Nineteenth-Century Disability:  Cultures & Contexts

The Prelude



Wordsworth adopts a pensive pose, with his head resting on his hand, in this stipple engraving.  William Wordsworth by Henry Meyer, published by Henry Colburn, after Richard Carruthers. stipple engraving, published 1 February 1819.   Courtesy National Portrait Gallery under a Creative Commons License (NPG D8807).


William Wordsworth’s (1770-1850) poetry contains several interesting and largely unexplored representations of disability.  One familiar pattern, seen in “Resolution and Independence” (1807) has the speaker of Wordsworth’s poem encountering a person with a disability and using the encounter as a spur to personal reflection. In Book VII of his autobiographical epic poem, The Prelude (1805, 1850), Wordsworth gives a detailed description of an encounter with a blind beggar.  The blind man, who stands “propp’d against a Wall,” is a visual spectacle for Wordsworth’s speaker, who describes himself as “smitten with the view.”  The portrait of the beggar that he provides emphasizes the blind man’s passivity and immobility; this man is “propp’d against a Wall,” his body “unmoving” and his face “fixed.”  What matters most to the sighted speaker about the blind man he observes and describes is the sign or “Label” that the blind man wears, a record of “the story of the Man, and who he was.” It is not, however, the content of this sign that is of interest to the speaker.  Instead, the sign is identified and valued as a symbol of a universal condition; Wordsworth finds in it a “type/ Or emblem” of the profound ignorance of human beings.  His speaker has gained new knowledge about, ironically enough, humanity’s lack of knowledge, but he does not come away with new knowledge about either the experience of disability or the particular experiences of an individual living with a disability.  This stands in contrast to Arthur Symon’s (1865-1945) later contribution to the genre of the poetic encounter with a blind street person, “The Blind Beggar” (1892), which leads him to reflect on the material conditions of the disabled poor.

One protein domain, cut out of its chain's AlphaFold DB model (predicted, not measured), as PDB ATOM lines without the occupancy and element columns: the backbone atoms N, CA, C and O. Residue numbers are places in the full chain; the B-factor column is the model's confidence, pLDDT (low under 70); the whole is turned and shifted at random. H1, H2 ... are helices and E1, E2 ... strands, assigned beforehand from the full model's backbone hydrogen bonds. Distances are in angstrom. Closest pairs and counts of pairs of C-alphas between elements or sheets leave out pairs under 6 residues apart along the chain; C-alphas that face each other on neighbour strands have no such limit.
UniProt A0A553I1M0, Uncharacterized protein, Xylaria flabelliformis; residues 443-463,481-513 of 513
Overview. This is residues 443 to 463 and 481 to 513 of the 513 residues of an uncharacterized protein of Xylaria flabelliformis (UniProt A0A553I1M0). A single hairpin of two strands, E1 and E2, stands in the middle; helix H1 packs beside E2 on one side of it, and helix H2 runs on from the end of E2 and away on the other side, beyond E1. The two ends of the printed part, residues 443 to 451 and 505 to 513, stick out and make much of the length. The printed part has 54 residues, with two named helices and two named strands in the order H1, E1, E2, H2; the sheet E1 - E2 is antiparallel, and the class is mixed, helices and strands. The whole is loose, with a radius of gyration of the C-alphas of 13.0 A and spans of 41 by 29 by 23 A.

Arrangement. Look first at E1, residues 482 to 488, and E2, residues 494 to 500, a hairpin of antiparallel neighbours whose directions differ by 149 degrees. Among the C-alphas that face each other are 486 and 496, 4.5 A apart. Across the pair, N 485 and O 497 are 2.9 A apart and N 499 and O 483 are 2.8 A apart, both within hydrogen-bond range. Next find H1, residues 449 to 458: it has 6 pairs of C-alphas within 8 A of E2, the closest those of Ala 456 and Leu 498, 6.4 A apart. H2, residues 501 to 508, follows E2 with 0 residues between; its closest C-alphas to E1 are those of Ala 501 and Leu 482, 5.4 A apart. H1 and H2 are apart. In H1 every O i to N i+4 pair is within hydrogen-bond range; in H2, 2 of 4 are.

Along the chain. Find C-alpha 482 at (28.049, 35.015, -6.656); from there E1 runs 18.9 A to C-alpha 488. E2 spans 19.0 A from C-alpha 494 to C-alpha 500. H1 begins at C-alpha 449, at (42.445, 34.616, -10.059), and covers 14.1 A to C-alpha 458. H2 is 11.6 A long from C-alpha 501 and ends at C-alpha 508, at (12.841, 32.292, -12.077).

Primary Source Text

Amid the moving pageant, ‘twas my chance
Abruptly to be smitten with the view
Of a blind Beggar, who, with upright face,
Stood propp’d against a Wall, upon his Chest
Wearing a written paper, to explain
The story of the Man, and who he was.
My mind did at this spectacle turn round
As with the might of waters, and it seem’d
To me that in this Label was a type
Or emblem, of the utmost that we know,
Both of ourselves and of the universe;
And, on the shape of the unmoving man,
His fixed face and sightless eyes, I look’d
As if admonish’d from another world. (1805, VII. 608-622)


Wordsworth, William.  The Prelude: A Parallel Text.  Ed. Ernest de Selincourt. 2nd ed. Oxford: Clarendon, 1959.



Further Reading

  • Bowlby, Rachel. “Readable City.” PMLA 122:1 (2007): 306-9. 
  • Epstein Kobayashi, Emily V. “Feeling Intellect in Aurora Leigh and The Prelude.” SEL 51:4 (2011): 823-848. 
  • Friedman, Geraldine. “History in the Background in Wordsworth’s ‘Blind Beggar.’” ELH 56:1 (1989): 125-148. 
  • Symons, Arthur. “The Blind Beggar.” Annotated by Vanessa Warne. Nineteenth-Century Disability: A Digital Reader. 
  • The Wordsworth Trust.


Vanessa Warne



Wordsworth, William, “The Prelude,” Nineteenth-Century Disability: Cultures & Contexts, accessed July 14, 2024,